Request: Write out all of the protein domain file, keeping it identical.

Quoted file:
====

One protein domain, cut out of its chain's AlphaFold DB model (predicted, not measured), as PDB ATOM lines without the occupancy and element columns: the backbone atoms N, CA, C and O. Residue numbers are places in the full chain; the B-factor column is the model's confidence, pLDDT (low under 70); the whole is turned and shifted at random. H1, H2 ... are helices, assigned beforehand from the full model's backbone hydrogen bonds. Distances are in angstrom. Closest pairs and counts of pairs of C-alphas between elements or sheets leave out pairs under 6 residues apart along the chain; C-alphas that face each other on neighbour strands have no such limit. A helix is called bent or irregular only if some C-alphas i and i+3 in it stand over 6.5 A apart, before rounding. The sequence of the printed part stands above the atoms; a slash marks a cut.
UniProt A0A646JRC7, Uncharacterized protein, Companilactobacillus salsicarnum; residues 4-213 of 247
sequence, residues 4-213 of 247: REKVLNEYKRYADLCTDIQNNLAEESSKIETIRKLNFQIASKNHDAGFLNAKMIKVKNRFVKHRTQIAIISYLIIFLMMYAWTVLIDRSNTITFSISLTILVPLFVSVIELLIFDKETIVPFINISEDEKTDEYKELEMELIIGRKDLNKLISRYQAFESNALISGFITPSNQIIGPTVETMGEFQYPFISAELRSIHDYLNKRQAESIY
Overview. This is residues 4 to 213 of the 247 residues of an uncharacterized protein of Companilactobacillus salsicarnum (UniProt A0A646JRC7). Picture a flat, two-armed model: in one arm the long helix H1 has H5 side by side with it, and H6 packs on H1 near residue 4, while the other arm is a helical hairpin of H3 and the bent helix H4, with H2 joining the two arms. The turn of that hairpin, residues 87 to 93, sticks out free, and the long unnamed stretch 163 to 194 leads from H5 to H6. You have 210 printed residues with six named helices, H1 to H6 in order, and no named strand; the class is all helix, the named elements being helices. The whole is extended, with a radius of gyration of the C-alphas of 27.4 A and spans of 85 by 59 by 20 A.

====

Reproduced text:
One protein domain, cut out of its chain's AlphaFold DB model (predicted, not measured), as PDB ATOM lines without the occupancy and element columns: the backbone atoms N, CA, C and O. Residue numbers are places in the full chain; the B-factor column is the model's confidence, pLDDT (low under 70); the whole is turned and shifted at random. H1, H2 ... are helices, assigned beforehand from the full model's backbone hydrogen bonds. Distances are in angstrom. Closest pairs and counts of pairs of C-alphas between elements or sheets leave out pairs under 6 residues apart along the chain; C-alphas that face each other on neighbour strands have no such limit. A helix is called bent or irregular only if some C-alphas i and i+3 in it stand over 6.5 A apart, before rounding. The sequence of the printed part stands above the atoms; a slash marks a cut.
UniProt A0A646JRC7, Uncharacterized protein, Companilactobacillus salsicarnum; residues 4-213 of 247
sequence, residues 4-213 of 247: REKVLNEYKRYADLCTDIQNNLAEESSKIETIRKLNFQIASKNHDAGFLNAKMIKVKNRFVKHRTQIAIISYLIIFLMMYAWTVLIDRSNTITFSISLTILVPLFVSVIELLIFDKETIVPFINISEDEKTDEYKELEMELIIGRKDLNKLISRYQAFESNALISGFITPSNQIIGPTVETMGEFQYPFISAELRSIHDYLNKRQAESIY
Overview. This is residues 4 to 213 of the 247 residues of an uncharacterized protein of Companilactobacillus salsicarnum (UniProt A0A646JRC7). Picture a flat, two-armed model: in one arm the long helix H1 has H5 side by side with it, and H6 packs on H1 near residue 4, while the other arm is a helical hairpin of H3 and the bent helix H4, with H2 joining the two arms. The turn of that hairpin, residues 87 to 93, sticks out free, and the long unnamed stretch 163 to 194 leads from H5 to H6. You have 210 printed residues with six named helices, H1 to H6 in order, and no named strand; the class is all helix, the named elements being helices. The whole is extended, with a radius of gyration of the C-alphas of 27.4 A and spans of 85 by 59 by 20 A.